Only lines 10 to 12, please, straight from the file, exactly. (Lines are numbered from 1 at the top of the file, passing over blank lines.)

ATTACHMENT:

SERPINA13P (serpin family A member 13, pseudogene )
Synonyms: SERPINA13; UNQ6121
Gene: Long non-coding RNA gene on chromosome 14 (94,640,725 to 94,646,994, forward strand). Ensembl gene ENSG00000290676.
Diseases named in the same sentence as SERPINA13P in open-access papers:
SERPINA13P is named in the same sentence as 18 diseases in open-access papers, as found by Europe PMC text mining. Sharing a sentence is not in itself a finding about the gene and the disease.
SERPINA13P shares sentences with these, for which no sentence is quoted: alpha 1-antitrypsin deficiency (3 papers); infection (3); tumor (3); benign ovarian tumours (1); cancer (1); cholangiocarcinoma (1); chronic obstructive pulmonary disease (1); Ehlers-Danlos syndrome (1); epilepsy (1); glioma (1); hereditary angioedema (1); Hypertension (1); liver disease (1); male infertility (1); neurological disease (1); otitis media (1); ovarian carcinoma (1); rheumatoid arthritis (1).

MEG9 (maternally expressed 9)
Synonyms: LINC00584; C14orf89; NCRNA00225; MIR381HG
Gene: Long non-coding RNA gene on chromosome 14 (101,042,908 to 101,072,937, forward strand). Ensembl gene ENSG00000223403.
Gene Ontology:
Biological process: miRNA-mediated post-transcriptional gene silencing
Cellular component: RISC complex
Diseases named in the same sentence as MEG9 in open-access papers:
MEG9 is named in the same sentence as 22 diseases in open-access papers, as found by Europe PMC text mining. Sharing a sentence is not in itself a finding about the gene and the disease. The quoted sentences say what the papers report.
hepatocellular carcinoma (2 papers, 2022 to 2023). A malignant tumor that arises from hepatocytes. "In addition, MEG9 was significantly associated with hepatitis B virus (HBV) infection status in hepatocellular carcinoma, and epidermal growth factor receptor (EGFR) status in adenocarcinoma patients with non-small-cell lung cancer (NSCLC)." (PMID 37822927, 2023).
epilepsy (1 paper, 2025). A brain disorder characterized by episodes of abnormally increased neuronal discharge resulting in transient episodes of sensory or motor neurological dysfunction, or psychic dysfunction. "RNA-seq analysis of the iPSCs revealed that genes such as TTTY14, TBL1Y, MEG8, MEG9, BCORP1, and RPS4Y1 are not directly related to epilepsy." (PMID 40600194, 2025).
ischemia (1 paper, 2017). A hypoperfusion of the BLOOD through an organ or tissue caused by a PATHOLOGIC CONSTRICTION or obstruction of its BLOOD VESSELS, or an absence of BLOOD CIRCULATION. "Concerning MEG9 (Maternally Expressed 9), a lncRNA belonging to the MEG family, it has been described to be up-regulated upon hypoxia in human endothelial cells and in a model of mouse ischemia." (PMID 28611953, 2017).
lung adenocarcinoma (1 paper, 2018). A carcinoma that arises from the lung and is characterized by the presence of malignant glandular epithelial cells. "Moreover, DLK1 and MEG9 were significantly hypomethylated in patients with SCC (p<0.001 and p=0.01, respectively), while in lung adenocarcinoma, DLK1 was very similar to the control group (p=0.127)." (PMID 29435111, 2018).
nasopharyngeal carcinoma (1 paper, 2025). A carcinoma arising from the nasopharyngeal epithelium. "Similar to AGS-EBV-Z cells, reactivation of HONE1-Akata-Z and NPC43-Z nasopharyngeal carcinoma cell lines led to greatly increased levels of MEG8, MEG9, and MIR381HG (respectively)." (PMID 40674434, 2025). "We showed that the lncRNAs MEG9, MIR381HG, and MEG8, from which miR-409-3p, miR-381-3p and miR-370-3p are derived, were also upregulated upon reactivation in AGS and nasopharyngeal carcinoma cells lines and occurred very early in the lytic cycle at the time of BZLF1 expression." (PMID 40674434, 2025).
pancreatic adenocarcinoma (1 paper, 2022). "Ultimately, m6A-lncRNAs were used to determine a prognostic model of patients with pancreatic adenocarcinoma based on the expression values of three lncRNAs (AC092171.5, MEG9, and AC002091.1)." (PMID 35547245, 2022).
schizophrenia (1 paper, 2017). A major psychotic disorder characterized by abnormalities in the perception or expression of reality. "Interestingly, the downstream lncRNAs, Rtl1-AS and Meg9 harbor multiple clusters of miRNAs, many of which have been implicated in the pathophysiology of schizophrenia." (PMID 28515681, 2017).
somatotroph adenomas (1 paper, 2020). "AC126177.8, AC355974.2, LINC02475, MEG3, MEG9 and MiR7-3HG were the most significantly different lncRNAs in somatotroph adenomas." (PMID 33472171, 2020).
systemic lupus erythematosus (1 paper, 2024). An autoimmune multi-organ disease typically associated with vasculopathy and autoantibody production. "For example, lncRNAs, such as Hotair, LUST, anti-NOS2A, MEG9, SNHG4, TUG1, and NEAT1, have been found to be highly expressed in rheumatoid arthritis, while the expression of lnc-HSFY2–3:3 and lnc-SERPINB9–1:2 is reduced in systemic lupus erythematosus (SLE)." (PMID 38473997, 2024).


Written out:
Gene Ontology:
Biological process: miRNA-mediated post-transcriptional gene silencing
Cellular component: RISC complex